Betrothed means engaged to be married. It can be used either as an adjective or as a noun. In adjectival form, betrothed expresses that two people are to be married. For example: She was betrothed to Michael on October 25th. In noun form, betrothed describes a person who is engaged. As in: My betrothed wishes for us to get married in the church he attended as a child.
Betrothed can also be used as a verb with an object. In this form of sentence construction, betrothed means to arrange a marriage. For example: The kings agreed that their children would be betrothed to help keep harmony between the two countries.
Synonyms of betrothed include engage, promise, pledge and plight. The word originated between the years 1275 and 1325. In Middle English, it was spelled betrouthe, a variant of betreuthe.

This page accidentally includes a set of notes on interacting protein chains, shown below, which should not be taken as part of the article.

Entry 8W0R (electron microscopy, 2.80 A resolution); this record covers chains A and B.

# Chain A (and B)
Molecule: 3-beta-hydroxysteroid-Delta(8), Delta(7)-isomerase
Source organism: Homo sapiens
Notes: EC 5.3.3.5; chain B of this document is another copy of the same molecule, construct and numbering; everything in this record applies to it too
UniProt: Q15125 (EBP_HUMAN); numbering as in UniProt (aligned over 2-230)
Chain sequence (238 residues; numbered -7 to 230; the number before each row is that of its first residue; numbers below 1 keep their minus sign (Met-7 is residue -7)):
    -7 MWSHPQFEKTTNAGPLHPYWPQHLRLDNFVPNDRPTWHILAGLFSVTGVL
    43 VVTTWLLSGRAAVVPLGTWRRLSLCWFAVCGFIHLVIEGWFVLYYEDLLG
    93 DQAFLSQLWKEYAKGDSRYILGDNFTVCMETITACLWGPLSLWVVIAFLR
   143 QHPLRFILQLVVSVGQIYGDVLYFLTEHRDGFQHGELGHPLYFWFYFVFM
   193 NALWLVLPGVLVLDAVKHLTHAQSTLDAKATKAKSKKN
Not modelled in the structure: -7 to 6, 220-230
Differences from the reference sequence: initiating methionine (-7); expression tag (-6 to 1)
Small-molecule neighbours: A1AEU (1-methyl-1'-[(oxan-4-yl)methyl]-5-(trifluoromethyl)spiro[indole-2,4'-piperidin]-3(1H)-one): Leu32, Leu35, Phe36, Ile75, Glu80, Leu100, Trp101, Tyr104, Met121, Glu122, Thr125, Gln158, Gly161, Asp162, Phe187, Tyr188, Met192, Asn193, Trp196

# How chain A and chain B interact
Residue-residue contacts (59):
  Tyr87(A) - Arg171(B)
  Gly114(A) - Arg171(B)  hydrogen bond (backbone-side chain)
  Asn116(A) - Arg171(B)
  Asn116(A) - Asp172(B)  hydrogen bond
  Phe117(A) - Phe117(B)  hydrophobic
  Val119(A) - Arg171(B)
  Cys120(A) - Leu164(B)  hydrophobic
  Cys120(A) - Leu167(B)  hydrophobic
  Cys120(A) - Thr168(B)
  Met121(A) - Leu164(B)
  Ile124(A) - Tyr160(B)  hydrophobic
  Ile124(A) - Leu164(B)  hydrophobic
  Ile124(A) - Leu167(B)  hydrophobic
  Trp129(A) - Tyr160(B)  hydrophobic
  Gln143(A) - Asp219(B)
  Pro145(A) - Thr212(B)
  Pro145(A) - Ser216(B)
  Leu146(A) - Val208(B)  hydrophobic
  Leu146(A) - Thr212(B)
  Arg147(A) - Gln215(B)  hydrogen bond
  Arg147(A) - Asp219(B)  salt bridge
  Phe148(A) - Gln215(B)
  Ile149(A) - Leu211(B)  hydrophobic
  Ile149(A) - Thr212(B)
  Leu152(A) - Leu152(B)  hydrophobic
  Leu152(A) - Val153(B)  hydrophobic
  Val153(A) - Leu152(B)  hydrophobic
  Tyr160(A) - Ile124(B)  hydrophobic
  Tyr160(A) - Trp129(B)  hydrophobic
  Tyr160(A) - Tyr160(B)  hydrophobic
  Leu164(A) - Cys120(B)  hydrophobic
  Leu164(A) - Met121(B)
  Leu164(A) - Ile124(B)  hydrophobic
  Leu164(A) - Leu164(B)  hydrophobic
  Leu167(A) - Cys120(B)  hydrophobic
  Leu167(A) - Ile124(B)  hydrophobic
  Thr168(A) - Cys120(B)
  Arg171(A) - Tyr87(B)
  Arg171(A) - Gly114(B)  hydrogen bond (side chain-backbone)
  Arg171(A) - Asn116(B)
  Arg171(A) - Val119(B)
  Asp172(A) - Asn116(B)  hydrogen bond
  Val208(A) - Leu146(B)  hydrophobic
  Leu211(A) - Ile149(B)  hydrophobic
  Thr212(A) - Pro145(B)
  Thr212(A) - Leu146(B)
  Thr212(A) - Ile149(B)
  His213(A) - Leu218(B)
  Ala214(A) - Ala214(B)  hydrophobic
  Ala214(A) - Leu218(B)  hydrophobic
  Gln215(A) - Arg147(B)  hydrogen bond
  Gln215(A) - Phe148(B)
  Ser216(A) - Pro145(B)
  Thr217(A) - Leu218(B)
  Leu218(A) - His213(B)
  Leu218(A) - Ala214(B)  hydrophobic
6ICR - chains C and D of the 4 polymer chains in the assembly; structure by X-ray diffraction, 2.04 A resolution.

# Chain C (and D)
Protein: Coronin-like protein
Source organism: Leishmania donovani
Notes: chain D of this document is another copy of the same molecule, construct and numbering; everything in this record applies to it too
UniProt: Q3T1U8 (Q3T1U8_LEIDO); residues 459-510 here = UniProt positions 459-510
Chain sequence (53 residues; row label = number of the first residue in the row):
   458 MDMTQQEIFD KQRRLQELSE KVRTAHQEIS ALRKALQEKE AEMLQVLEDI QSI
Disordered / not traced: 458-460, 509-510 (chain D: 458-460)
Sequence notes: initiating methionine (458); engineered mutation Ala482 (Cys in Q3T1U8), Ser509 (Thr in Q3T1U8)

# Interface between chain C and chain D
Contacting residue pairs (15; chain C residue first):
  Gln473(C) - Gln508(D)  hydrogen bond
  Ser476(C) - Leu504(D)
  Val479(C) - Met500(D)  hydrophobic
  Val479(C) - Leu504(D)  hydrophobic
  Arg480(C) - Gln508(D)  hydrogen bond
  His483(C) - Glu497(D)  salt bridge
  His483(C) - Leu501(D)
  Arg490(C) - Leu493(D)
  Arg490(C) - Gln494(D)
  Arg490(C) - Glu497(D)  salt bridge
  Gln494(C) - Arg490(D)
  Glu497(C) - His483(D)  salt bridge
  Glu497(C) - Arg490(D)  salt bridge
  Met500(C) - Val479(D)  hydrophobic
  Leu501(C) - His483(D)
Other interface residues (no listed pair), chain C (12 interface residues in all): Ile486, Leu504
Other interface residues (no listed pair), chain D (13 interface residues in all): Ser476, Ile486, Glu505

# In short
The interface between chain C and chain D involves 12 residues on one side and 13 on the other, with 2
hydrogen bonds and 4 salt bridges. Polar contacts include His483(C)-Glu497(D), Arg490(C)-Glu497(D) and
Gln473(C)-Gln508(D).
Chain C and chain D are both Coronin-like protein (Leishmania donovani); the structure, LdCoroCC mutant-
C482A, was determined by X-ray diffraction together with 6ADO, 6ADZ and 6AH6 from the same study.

According to Easton's 1867 Bible Dictionary, the word betroth was in use during biblical times. In this usage, betroth means to promise by one's own truth. A betrothal took place more than a year before the marriage. However, the woman was regarded as the wife of her betrothed as soon as she was betrothed to her husband to be. The term was also employed to represent the connection between God and his people.